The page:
# Deriving a "confidence relationship"?

I understand the basics of confidence intervals, the central limit theorem, etc, to be able to know things like given N samples of random variable, we're 68/95/99.7 percent sure the variable is within these two values.

I'm wondering about how this generalizes to cases where we're trying to derive a relationship between two variables. Ie, if we're trying to measure how some variable Y depends on a variable X, one thing I guess we could do is set X to 1, then get a 95% confidence interval for X = 1. Then set X += 0.1 and do that again, and again again etc, to derive a 95% "confidence relationship", or something.

This seems kind of sloppy though. Is there some other statistical mechanism designed for doing things like this (ie, finding a relationship between X and Y that we are 95% sure is the right relationship).

Say I have a bunch of (x,y) pairs. I'm trying to express the y's as a function of x. x values might repeat. I also don't necessarily care about expressing the relationship algebraically. So, the naive thing to do would be to average over the ys for every possible x value we have data for, and plot that. (so if the dataset was {(1,2), (1,3), (2, 2)}, I'd plot the points {(1,2.5), (2,2)}).

This totally disregards data about how much y data we got for each x value, though. It also seems to be ignoring the fact that we suspect the data to be correlated in some way. Like if our data points were {(1 + 1e-10, 4), (1, 17)}, my naive approach would plot {(1,17), (1 + 1e-10, 4)}. But considering how close 1 and 1e-10 are, we'd think that the values 4 and 17 should be close to each other. So maybe something like {(1, 10.5), (1 + 1e-10, 10.5)} would be more accurate.

Or, in another sense, if our dataset was {(1,16), (1+1e-10,16.2}), the fact that we got two values so close to 16 both times should seem to "inspire our confidence". But since the x values are technically different we won't notice this.

• You can get confidence intervals on a correlation, and you don't do it in the way that you imagine. There is a very simple introduction at onlinestatbook.com/2/estimation/correlation_ci.html The key is to use Fisher's z transformation, which is an atanh scale. May 28 '13 at 0:40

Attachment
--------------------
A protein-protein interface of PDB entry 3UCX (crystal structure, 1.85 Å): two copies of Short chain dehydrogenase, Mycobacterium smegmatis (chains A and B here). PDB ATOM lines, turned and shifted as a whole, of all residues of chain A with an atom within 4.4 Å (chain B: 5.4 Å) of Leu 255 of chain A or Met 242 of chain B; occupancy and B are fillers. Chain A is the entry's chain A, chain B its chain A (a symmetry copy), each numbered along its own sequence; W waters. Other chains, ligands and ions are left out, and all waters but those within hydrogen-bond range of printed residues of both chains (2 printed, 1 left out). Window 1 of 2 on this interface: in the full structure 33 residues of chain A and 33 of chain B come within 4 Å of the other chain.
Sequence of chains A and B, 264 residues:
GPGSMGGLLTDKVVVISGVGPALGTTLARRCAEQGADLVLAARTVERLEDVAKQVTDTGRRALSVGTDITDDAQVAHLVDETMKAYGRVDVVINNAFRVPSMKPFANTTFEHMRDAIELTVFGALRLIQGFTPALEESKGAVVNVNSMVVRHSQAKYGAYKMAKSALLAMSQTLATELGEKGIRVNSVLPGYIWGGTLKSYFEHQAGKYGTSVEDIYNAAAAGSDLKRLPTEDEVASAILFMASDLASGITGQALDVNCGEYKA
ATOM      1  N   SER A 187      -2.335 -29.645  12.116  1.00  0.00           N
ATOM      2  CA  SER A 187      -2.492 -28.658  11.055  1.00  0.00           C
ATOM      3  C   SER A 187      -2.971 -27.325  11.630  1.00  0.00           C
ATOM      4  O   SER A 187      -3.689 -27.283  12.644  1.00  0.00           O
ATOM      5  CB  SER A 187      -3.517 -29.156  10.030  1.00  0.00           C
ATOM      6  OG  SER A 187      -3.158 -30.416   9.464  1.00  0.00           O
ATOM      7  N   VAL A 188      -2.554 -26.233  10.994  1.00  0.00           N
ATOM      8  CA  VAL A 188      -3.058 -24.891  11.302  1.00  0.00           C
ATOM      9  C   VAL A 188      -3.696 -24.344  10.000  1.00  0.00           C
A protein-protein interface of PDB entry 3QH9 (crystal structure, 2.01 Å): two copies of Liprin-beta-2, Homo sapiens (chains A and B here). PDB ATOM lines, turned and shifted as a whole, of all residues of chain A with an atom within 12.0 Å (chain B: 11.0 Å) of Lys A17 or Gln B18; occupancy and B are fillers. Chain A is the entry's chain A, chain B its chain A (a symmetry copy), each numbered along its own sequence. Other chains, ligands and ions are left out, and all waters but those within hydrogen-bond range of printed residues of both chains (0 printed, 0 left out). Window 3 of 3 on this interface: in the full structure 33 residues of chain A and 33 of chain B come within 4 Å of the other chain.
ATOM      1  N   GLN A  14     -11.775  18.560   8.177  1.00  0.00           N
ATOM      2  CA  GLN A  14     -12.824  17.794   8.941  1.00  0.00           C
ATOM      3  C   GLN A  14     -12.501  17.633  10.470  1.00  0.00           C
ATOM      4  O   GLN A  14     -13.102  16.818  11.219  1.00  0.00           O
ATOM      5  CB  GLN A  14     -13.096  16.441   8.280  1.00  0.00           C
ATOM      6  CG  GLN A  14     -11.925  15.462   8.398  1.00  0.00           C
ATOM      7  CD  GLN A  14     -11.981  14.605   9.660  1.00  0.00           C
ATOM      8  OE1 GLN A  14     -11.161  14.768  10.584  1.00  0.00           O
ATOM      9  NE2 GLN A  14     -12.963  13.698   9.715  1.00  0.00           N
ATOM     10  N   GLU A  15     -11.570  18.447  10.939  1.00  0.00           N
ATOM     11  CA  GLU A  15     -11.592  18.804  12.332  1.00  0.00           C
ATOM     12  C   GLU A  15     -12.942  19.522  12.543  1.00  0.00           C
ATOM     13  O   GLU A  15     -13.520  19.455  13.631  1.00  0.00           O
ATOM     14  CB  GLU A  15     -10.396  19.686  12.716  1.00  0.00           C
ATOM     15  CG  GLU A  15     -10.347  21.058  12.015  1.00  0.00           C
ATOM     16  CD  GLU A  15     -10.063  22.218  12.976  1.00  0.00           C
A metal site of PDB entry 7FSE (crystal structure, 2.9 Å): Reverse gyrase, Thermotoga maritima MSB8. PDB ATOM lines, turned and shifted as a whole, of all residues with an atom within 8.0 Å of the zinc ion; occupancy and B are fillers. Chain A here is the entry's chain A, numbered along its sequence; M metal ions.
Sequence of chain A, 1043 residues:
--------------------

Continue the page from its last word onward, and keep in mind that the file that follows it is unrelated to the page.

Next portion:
• Important: a confidence interval IS NOT the interval in which there is a 67/95/99.7 percent probability of finding the parameter of interest! Another easy way of finding confidence intervals is to perform sub-sampling (e.g. bootstraping). May 28 '13 at 1:29
• @Néstor raises a good point, but it may be hard to understand. If so, this thread: why does a 95% CI not imply a 95% chance of containing the mean? may help you. May 28 '13 at 2:24
• @NickCox so a lot of that seemed a bit over my head, but I got the impression it was working off a model of linear correlation, right? what if I'm not expecting the values to be correlated linearly?
– Alec
May 28 '13 at 5:30
• You have edited your post. It does seem as if you don't want a confidence interval for a correlation coefficient. I can't follow what you do want. There is going to be a persistent communication problem if you are using terms like correlation and confidence in your own informal senses, when there are technical uses of the same words. May 28 '13 at 7:47

The word you missed is regression. You have $(x,y)$ pairs, and wants to "express the y's as a function of x". That is regression, and usual regression procedures will take care of "x values might repeat".